Demand is for someone who can deliver

Chairman of the Sri Lanka Podujana Peramuna (SLPP) Prof. G.L. Peiris said that while they were open to an alliance with the Sri Lanka Freedom Party (SLFP), the SLPP did not believe that the SLFP grassroots supporters would vote for a United National Party (UNP) candidate even if the SLFP decided to join with the UNP.

Below are excerpts of his interview with The Sunday Morning:

Do you think former Defence Secretary Gotabaya Rajapaksa would be successful at the presidential election?

Yes. From all the meetings we have had so far in Anuradhapura and Kandy where we met with religious leaders, we were told the top priority in the country today is national security. This is a very a strong feeling that is permeated down to the grassroots level in the villages and the towns of Sri Lanka.

This is one of the reasons why a leader of the calibre of Gotabaya Rajapaksa is wanted by the people; someone who ensures security. People can rely on him to provide the protection that is needed by all in contrast to the present Government, which had all the information to prevent the Easter attack but did nothing.

The second factor is discipline. Right across the social spectrum – whether you talk to village people or professionals – there is a very strong sentiment that discipline is required in the country.

The third element is credibility. Somebody who has delivered and shown results is needed, as opposed to someone who only makes promises. That is why people regard Gotabaya as the ideal leader and one who will achieve a historic victory.

Is he the candidate of the SLPP or the SLPP-led alliance?

He is the candidate of the SLPP with the strong support of those in the alliance.

Gotabaya Rajapaksa is not a career politician. Why was he selected over other much senior politicians within the “Joint Opposition” (JO) ranks?

The demand right now is not for a senior politician but for someone who can deliver the goods.

There are many allegations against Gotabaya Rajapaksa ranging from corruption to strongman tactics. How important is democracy and human rights for Rajapaksa and his supporters?

Those are mere allegations. The previous Government was accused of corruption and special tribunals and courts were set up. The very first case before the special court was that of Gamini Senerath. Senerath was acquitted of all charges. This is just mudslinging. I don’t think the public are going to be influenced by any of it.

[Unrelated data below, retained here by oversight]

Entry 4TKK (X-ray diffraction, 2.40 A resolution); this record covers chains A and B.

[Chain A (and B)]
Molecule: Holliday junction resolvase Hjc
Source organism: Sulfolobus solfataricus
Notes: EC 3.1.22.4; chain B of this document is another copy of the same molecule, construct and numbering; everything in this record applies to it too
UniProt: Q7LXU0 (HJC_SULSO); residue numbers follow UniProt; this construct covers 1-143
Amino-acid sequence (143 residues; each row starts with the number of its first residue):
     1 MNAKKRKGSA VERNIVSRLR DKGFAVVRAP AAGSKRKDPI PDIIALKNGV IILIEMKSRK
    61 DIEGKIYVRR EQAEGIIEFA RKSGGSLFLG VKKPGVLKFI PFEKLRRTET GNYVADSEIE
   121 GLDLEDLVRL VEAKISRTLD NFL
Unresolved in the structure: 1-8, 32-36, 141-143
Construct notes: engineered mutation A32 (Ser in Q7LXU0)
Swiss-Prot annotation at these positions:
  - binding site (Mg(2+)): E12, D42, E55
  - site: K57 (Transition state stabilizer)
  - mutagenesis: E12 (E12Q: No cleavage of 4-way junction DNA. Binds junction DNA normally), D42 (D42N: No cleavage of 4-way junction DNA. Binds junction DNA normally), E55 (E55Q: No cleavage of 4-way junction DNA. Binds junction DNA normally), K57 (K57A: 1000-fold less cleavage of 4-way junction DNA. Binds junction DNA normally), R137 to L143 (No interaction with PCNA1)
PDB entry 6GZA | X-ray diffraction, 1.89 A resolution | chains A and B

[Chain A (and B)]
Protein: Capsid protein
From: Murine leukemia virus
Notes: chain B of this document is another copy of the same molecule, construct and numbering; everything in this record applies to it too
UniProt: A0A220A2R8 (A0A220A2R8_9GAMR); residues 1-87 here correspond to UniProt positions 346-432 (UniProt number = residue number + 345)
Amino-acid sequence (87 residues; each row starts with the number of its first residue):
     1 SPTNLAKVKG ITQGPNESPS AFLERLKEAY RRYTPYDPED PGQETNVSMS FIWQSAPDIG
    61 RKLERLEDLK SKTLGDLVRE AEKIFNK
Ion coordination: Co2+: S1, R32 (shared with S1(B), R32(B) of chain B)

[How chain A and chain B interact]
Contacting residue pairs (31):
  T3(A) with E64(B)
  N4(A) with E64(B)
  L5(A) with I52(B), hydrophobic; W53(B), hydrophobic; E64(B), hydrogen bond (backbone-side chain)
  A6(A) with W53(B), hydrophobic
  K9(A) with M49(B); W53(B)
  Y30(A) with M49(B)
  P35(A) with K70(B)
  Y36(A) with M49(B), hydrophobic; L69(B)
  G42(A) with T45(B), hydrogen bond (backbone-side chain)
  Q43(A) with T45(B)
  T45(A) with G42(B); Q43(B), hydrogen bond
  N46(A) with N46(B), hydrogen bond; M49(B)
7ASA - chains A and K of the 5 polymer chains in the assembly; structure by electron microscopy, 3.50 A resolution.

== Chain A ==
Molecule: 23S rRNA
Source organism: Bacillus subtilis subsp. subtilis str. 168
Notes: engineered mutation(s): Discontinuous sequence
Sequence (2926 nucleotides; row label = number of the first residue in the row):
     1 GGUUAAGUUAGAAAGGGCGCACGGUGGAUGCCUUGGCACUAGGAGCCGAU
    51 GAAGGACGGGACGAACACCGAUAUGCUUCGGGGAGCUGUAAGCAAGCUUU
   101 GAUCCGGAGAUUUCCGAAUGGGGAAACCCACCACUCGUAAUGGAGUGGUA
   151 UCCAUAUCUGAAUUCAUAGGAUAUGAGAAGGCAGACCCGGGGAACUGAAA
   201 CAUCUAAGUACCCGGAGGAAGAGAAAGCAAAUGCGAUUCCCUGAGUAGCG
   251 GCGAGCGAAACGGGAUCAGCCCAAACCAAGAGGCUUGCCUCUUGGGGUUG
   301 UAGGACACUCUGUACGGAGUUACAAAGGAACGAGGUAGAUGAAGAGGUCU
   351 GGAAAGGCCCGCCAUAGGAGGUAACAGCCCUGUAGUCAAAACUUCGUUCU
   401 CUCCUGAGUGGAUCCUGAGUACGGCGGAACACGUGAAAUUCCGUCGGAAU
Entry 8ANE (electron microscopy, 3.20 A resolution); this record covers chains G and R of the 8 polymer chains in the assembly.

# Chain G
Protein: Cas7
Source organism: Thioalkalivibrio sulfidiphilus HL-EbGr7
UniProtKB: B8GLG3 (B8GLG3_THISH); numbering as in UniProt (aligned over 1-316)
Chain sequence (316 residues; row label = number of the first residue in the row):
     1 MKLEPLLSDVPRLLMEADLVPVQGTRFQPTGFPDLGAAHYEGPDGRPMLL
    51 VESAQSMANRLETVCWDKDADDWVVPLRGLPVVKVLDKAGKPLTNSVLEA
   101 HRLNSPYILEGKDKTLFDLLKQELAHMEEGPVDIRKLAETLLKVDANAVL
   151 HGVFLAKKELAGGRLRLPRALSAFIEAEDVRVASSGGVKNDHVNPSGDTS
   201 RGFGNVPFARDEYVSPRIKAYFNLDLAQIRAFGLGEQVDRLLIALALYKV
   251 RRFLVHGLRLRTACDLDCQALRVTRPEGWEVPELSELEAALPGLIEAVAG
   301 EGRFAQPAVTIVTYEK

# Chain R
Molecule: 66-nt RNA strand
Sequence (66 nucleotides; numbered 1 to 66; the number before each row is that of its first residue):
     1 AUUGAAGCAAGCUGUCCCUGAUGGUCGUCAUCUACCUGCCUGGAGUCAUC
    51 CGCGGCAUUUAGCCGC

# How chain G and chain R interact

So the current litigation against Rajapaksa would not have an impact on his election bid?

Litigation has no impact on the election. There are only cases that are being tried – no result has been reached by a court. If by merely having a case filed against a person disqualifies that person from contesting, then nobody will be able to contest an election. The mere filing of a case has nothing to with the eligibility of a candidate to contest an election.

Going back to my earlier question, is Rajapaksa willing to uphold and strengthen democracy?

Of course he will. In our term, we held elections not just on schedule but even before they were due to be held. After 20 years, we held provincial council (PC) elections in the Northern Province. Above all, we respected the people’s right to franchise. It is the present Government that has denied the people suffrage by not holding PC elections. Eight out of nine provincial councils are defunct. They postponed local government elections for two-and-a-half years. That is a strange way of respecting democracy. We never did that.

Is there democracy within the SLPP and its alliance?